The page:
Advice — Essential advice on being commissioned, from an animator, a photographer and an illustrator
In the final part of our guide to being commissioned, we get full insight into the creative’s side of the story, with useful tips and tricks that will help you kick off the client process in the right way. Following the first two parts, where we heard the art commissioner’s perspective, and then from the project manager’s point of view, and now we get essential advice from illustrator Alva Skog, photographer Alexander Coggin and illustrator and animation director Milo Targett. From weighing up the visibility of a publication against the money it offers, to breaking down the logistics of liaising with a potential client, here’s what you need to consider before you go tackling those briefs.
Photography by Alexander Coggin for The New York Times, capturing the crowd at the Spice Girls’ Spice Tour 2019
Alexander Coggin, photographer
Since going freelance in 2013, American photographer Alexander has shot for The New York Times, The New Yorker, FT Weekend Magazine, Wired and Vogue Italia, among many others.
Be available and ready to go
My advice is to be very, very available over email. For me, 80% of incoming commissions need to be shot within a week, and often in less time. I've lost commissions because I didn't get back to an editor within two hours. It’s wild but lots and lots of things happen last-minute, so be prepared!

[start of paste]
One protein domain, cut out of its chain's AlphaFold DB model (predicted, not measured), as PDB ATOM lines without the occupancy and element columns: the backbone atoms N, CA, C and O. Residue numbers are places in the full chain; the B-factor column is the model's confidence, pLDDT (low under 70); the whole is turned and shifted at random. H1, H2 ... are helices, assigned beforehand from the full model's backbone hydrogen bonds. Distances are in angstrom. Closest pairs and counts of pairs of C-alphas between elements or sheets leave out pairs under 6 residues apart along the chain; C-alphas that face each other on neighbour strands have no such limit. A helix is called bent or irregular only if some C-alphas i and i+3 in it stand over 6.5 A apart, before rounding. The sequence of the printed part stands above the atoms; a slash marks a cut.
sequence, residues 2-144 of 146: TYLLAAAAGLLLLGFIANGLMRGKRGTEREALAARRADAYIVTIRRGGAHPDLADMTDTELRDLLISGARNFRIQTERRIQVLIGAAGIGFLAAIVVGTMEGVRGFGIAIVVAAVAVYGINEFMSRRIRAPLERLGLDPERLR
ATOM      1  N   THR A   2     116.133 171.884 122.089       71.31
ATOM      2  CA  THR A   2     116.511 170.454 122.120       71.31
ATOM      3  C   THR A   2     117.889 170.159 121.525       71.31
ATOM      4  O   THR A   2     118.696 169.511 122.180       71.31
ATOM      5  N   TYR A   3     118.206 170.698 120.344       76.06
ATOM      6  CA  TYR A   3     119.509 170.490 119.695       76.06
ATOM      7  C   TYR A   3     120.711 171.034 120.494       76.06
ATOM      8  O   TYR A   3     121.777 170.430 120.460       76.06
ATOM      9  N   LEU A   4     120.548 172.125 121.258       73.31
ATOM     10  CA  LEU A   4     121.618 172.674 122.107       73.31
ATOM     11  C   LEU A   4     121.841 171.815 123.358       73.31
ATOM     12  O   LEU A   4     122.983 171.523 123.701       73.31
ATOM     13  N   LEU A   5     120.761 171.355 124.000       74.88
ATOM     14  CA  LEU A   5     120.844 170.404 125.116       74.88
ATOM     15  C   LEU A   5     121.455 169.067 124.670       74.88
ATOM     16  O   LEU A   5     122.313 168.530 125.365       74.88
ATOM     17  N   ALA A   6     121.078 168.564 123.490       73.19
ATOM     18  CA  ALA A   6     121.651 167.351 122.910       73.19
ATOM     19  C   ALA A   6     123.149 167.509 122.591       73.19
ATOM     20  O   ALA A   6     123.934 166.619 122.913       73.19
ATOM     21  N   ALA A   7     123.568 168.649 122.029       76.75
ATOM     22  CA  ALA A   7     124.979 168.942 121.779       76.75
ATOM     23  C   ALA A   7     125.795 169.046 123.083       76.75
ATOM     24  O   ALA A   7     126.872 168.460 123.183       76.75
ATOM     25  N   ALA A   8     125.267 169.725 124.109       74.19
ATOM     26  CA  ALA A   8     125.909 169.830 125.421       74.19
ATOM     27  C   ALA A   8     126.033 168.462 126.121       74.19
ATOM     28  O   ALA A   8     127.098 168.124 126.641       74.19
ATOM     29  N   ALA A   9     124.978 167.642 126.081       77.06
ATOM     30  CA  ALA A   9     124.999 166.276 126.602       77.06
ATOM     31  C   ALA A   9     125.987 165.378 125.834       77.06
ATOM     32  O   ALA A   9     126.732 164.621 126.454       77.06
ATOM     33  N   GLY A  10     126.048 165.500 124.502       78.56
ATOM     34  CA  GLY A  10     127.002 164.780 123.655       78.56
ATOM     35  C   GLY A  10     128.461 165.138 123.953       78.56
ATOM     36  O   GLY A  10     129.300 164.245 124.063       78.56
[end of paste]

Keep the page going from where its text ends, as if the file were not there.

Before starting: Check you have all the information
Great editorial commissions are ones that are firstly logistically thorough: here's the brief, here’s the rates, here’s our publication, can you do it? That usually gives me a pretty good idea of what the commitment will be and, frankly, if the subject or publication is interesting to me.
Next: Decide if it’s worth taking on
The above helps me weigh the capital. Maybe the publication is weak but the rate is high, maybe the subject is killer but the visibility would be low. It's usually a balance between publication, reach, rate, subject or topic, scale and commitment.
“I've lost commissions because I didn't get back to an editor within 2 hours.”
Do you have enough context to begin?
It's essential that the commissioner provides enough contextual cues for you to do good work: What's the angle of the article? What might the headline be? What do you know about the layout? If it’s being published online, how many images are you looking to run?
A lot of the job is lubricated in pre-production. Once I show up to do the thing, I really want to feel like I have all of the information and access possible.
Delivery: Give the client options where possible
Don’t hand in too few images – let the editor edit. I like to over-produce photographs and hand in viable options. Usually I will then star the ones that I think work particularly well. But I think that it's essential that desk creatives also get to be creative, and a lot of this comes down in laying out and selecting the final image(s).
Illustration by Alva Skog for The Guardian
Alva Skog, illustrator
Originally from Sweden, London-based illustrator Alva’s clients have included Apple, The Guardian and The New York Times since graduating from Central Saint Martins in 2018.
Don’t be afraid to ask questions!
If there is anything that feels unclear, just ask and the client will be happy to answer. One thing my agent usually does is ask the client if there is a specific piece of my work that they particularly like. This gives me a good idea of what they are looking for, and in turn makes the process smoother.
Explain your ideas